5) Please share one positive experience and one negative experience about your time at the school/college

There are so many of both. One of my best experiences [at the College] was an abroad program to England. It, as well as a field study program to the Southern United States, was magical.

Perhaps my most memorable bad experience was when I tried to report a student for harassment and the school proceeded to make everyone involved, except the perpetrator, feel guilty. Many institutions deal abominably with this sort of thing, and in this case there was a special Christian Science brand of victim blaming.

Five Questions – Principia Edition – H’s answers


Former Principia Students, who are former Christian Scientists, answer some of the most common questions they’re asked about their Principia experiences.


1) Why did you attend Principia?

“Good” grants and scholarship combinations made it appear affordable (which it was not, in either case). The small, quiet campus was a promising break from an overcrowded high school experience and I didn’t want to face thousands of new faces who were likely to be drinking or otherwise more rowdy than I wanted to handle.

2) Did your experiences at Principia impact/influence your views of CS?

Yes – knowing that a lot of students who attended Prin left CS after, I thought it was a shame that Prin turned so many people off of the religion. In hindsight, their draconian policies were probably helpful in highlighting the absurdity of the religion as a whole. One regret was that while I felt like a “bad” CS at Prin, I got more into CS after leaving. I did gradually ease away from the religion a few years after leaving Prin, though.

3) If you had a do-over would you attend Principia again? Why/why not? 

Yes – I would take it less seriously, but the friends and the campus made it worthwhile: I would have gone under at a larger school and Prin was a comfortable size.

4) Would you recommend Principia to a young CS?

No – a similar experience can probably be found elsewhere with less baggage.

5) Please share one positive experience and one negative experience about your time at the school/college

Positive…………………..

Negative – total lack of confidentiality when dealing with RCs; nosy RCs who would shame single students for not having a boyfriend but would hound students who were dating, assuring them that if anything was amiss/a violation of the code, they’d be caught.

Positive – maybe it was Stockholm Syndrome, but some of the friendships forged there have been remarkable.

Five Questions – Principia Edition – C’s answers

Former Principia Students, who are former Christian Scientists, answer some of the most common questions they’re asked about their Principia experiences.


1) Why did you attend Principia?

I had several reasons for attending Principia College. My grandmother took me to Summer Session twice during my high school years and I fell in love with the campus. I was still fighting hard to understand and believe Christian Science at that point in my life because my family expected it of me. I thought being surrounded by a community of practicing Christian Scientists would help me understand. The largest reason was that I wanted to get away from my emotionally abusive father.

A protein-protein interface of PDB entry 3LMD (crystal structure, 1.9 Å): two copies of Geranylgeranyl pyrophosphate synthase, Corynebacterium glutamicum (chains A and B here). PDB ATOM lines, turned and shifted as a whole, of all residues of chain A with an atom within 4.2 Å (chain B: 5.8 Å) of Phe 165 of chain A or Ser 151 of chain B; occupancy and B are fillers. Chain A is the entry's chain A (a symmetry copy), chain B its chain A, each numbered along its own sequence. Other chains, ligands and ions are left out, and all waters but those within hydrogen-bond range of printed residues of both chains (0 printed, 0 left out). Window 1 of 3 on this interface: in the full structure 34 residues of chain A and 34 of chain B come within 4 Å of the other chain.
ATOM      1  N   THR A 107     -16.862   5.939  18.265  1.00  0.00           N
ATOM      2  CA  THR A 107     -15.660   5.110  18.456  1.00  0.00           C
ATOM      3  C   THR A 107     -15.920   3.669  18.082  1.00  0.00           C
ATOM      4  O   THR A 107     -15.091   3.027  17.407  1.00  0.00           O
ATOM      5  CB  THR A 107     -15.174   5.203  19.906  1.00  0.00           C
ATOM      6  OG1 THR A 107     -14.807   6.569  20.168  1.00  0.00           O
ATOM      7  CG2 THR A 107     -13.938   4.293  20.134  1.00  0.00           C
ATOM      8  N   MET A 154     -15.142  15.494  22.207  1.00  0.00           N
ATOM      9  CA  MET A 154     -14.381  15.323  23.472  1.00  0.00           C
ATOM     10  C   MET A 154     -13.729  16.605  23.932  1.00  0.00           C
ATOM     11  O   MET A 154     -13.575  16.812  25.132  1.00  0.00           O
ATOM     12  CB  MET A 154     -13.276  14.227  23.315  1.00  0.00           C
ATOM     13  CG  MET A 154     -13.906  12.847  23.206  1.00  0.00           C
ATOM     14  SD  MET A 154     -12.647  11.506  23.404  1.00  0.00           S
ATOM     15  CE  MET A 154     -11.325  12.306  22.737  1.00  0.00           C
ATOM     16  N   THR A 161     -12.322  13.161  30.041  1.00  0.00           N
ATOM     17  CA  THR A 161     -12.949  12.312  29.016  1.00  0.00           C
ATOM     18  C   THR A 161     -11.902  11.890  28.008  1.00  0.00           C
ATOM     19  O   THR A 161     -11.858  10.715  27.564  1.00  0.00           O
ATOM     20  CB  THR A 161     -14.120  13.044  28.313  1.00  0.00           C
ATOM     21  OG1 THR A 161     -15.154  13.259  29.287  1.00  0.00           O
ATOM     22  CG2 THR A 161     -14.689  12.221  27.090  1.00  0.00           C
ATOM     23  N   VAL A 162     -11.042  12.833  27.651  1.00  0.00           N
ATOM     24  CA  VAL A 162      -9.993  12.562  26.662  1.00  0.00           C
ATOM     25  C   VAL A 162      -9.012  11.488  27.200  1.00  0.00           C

2) Did your experiences at Principia impact/influence your views of CS?

They did, to some extent. I was initially surprised at the strong pressure from the young men there to be sexually involved. I guess I had somehow thought CS guys would be above that. I was blissfully unaware of some of the hypocritical things that went on around campus, but just knowing that so many of my peers were not living up to the “moral standards” changed my views a bit.

3) If you had a do-over would you attend Principia again? Why/why not? 

This is so hard to answer. I regret sinking myself so far into debt for undergrad school. I regret being in a department (art history) that had so little concentration on helping students be ready for employment or grad school. I do not regret getting away from home. I love so many of the friends I made at Prin. I was fortunate to miss any serious medical events like a measles epidemic (although I was there for the flood of ’93). I can’t go back and change my decision, and it’s really hard to imagine choosing anything different. Going to Summer Session made me want to be there. I didn’t even apply to any other colleges. I would like to change that part, but I loved being at Prin most of the time, so overall, I don’t regret it.

4) Would you recommend Principia to a young CS?

Only if they can do it without going deep into debt. I generally would recommend a less expensive school for undergrad. I would also warn them not to expect a bunch of perfect Christian Scientists.

5) Please share one positive experience and one negative experience about your time at the school/college

Positive experience: I made some wonderful friends during my time at Principia, some of whom are still close. I learned a lot about dealing with different personality types, too.